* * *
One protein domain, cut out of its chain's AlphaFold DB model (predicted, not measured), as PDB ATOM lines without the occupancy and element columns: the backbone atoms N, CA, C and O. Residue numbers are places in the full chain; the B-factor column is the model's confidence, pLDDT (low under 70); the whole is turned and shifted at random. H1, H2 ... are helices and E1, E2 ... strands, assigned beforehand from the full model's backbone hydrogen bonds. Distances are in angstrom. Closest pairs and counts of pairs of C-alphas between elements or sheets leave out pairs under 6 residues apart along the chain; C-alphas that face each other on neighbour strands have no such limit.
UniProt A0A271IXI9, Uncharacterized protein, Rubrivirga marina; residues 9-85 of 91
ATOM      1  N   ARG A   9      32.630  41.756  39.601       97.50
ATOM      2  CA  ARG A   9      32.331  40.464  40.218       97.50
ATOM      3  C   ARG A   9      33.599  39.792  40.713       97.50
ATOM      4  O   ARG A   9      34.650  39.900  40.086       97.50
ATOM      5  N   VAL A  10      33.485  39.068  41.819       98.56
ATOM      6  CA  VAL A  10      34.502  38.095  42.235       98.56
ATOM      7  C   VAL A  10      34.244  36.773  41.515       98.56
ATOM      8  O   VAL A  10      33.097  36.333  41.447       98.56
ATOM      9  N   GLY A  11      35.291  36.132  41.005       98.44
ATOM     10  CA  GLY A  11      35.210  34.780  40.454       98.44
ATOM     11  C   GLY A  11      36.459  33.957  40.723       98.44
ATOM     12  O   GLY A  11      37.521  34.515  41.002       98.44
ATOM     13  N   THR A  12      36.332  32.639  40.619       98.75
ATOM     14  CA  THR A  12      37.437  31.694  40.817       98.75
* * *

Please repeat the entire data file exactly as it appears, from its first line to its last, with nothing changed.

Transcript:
One protein domain, cut out of its chain's AlphaFold DB model (predicted, not measured), as PDB ATOM lines without the occupancy and element columns: the backbone atoms N, CA, C and O. Residue numbers are places in the full chain; the B-factor column is the model's confidence, pLDDT (low under 70); the whole is turned and shifted at random. H1, H2 ... are helices and E1, E2 ... strands, assigned beforehand from the full model's backbone hydrogen bonds. Distances are in angstrom. Closest pairs and counts of pairs of C-alphas between elements or sheets leave out pairs under 6 residues apart along the chain; C-alphas that face each other on neighbour strands have no such limit.
UniProt A0A271IXI9, Uncharacterized protein, Rubrivirga marina; residues 9-85 of 91
ATOM      1  N   ARG A   9      32.630  41.756  39.601       97.50
ATOM      2  CA  ARG A   9      32.331  40.464  40.218       97.50
ATOM      3  C   ARG A   9      33.599  39.792  40.713       97.50
ATOM      4  O   ARG A   9      34.650  39.900  40.086       97.50
ATOM      5  N   VAL A  10      33.485  39.068  41.819       98.56
ATOM      6  CA  VAL A  10      34.502  38.095  42.235       98.56
ATOM      7  C   VAL A  10      34.244  36.773  41.515       98.56
ATOM      8  O   VAL A  10      33.097  36.333  41.447       98.56
ATOM      9  N   GLY A  11      35.291  36.132  41.005       98.44
ATOM     10  CA  GLY A  11      35.210  34.780  40.454       98.44
ATOM     11  C   GLY A  11      36.459  33.957  40.723       98.44
ATOM     12  O   GLY A  11      37.521  34.515  41.002       98.44
ATOM     13  N   THR A  12      36.332  32.639  40.619       98.75
ATOM     14  CA  THR A  12      37.437  31.694  40.817       98.75